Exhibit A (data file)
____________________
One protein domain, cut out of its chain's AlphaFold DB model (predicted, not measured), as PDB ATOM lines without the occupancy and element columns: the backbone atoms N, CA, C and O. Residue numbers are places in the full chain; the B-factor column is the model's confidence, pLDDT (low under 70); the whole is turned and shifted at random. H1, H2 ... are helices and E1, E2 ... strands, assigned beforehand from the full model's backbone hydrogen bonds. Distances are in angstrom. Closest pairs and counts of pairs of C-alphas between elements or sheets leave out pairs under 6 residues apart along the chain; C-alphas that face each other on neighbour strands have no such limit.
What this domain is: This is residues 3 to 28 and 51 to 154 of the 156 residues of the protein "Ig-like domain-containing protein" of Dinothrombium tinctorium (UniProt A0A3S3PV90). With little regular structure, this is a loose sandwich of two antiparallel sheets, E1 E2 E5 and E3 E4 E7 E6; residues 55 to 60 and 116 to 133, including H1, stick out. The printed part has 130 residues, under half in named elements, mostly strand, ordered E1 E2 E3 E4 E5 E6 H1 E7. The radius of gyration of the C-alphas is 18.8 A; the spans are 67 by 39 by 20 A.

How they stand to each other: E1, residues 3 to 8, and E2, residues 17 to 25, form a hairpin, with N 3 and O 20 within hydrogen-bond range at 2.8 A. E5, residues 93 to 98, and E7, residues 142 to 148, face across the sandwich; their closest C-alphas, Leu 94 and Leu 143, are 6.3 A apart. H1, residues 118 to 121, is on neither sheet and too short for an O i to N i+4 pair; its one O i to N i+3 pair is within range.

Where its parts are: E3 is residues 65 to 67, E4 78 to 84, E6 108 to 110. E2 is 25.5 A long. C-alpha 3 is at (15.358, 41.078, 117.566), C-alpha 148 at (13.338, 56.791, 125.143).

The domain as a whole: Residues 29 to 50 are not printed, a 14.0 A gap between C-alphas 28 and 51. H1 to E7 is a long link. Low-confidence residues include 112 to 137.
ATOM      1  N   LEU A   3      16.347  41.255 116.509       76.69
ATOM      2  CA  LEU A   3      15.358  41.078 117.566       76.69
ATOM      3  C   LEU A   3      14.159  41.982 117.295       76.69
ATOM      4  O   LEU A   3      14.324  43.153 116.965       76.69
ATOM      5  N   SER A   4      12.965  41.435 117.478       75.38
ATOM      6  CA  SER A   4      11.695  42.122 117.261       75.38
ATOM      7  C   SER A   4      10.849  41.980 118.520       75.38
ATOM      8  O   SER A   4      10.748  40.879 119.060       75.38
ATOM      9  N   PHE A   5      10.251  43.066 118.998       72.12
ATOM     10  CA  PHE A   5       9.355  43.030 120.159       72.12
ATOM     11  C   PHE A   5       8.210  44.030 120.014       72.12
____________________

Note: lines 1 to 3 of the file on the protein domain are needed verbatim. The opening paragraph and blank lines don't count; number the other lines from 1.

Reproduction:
What this domain is: This is residues 3 to 28 and 51 to 154 of the 156 residues of the protein "Ig-like domain-containing protein" of Dinothrombium tinctorium (UniProt A0A3S3PV90). With little regular structure, this is a loose sandwich of two antiparallel sheets, E1 E2 E5 and E3 E4 E7 E6; residues 55 to 60 and 116 to 133, including H1, stick out. The printed part has 130 residues, under half in named elements, mostly strand, ordered E1 E2 E3 E4 E5 E6 H1 E7. The radius of gyration of the C-alphas is 18.8 A; the spans are 67 by 39 by 20 A.

How they stand to each other: E1, residues 3 to 8, and E2, residues 17 to 25, form a hairpin, with N 3 and O 20 within hydrogen-bond range at 2.8 A. E5, residues 93 to 98, and E7, residues 142 to 148, face across the sandwich; their closest C-alphas, Leu 94 and Leu 143, are 6.3 A apart. H1, residues 118 to 121, is on neither sheet and too short for an O i to N i+4 pair; its one O i to N i+3 pair is within range.

Where its parts are: E3 is residues 65 to 67, E4 78 to 84, E6 108 to 110. E2 is 25.5 A long. C-alpha 3 is at (15.358, 41.078, 117.566), C-alpha 148 at (13.338, 56.791, 125.143).